million dollar ancient coins

By Mike Markowitz for CoinWeek ….
 

AN ARABIAN GULF OIL SHEIK. A RETIRED software executive. A Russian oligarch. A prominent surgeon. Buyers of rare and costly ancient coins closely guard their identity, but tantalizing tidbits of information occasionally leak through the wall of professional discretion surrounding these transactions.

The most spectacular ancient coins are often sold by “private treaty” without an accessible record. But for public auctions, it is still unusual for an ancient coins or medieval coins to exceed a price of one million US dollars (£715,389 UK pounds or €805,289 euro at the time of writing). It gets complicated, because reported prices may or may not include the 15% to 22.5% “buyer’s fee” auction houses add to winning bids.

In contrast, classic collectible rare US coins so often bring prices over a million dollars now that it hardly rates notice in the trade media[1].

The Record-Holder

The record holder for an ancient Greek coin is the facing portrait gold stater of Pantikapaion, which brought $3,250,000 in a 2012 New York auction.

Pantikapaion (or Panticapaeum) on the Black Sea coast of Crimea grew wealthy shipping grain from the Ukraine’s fertile fields to feed Greek cities. Weighing 9.12 grams (about a third of an ounce), the coin was struck between 350 and 300 BCE. On the reverse a griffin stands over an ear of wheat, surrounded by the first three letters of the town’s name. The obverse shows the bearded head of a satyr.

In the words of a cataloguer:

The head of the satyr is a marvel of speaking portraiture. That so much expression could be packed into so small a round would not be believed by any one who had not seen it … If a single coin had to be selected … as by the greatest of all die-engravers, whoever he may have been … the writer would choose this one. Its creator has left no name behind him, but none but a consummate artist of remarkable and original genius could have produced this unforgettable and amazing little gem[2].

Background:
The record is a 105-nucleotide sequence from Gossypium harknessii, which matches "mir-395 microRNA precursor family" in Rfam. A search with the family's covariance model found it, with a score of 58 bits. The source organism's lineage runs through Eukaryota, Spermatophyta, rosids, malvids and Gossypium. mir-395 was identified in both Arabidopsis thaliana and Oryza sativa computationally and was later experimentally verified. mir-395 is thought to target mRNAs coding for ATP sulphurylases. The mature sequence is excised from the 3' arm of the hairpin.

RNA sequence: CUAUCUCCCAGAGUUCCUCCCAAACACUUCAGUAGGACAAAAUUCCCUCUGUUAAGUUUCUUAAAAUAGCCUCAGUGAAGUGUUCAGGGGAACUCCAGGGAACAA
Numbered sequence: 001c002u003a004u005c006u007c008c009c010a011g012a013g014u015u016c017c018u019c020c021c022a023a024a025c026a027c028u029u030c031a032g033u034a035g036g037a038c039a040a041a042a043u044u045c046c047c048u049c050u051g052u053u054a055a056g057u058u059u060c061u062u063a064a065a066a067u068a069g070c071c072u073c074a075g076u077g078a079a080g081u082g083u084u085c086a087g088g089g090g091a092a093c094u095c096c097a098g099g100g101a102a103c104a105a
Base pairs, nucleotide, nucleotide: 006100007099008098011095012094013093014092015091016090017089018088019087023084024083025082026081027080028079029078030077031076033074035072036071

Syracuse Tetradrachm of Kimon

In Greek cities of Sicily during the fifth century BCE, the art of coin die engraving reached a standard of technical and creative excellence that would not be seen again until the eighteenth century CE. Cities like Syracuse, Akragas (see below), Leontinoi and Naxos competed to celebrate their patron deities and their athletic and military victories on large silver ancient coins.

In a 2014 European auction, a beautifully toned tetradrachm of Syracuse brought 2,737,000 Swiss francs (CHF), which is equivalent to $3,052,750 USD–a record for a Greek silver coin[3].

On his list of 100 Greatest Ancient Coins, Harlan Berk ranks this type as #7 and writes:

“One cannot help but wonder if the artist Kimon was in love with a beautiful girl when he created this incredible die, for the image of Arethusa is perfect in every way (Berk, 38).”

Akragas Dekadrachm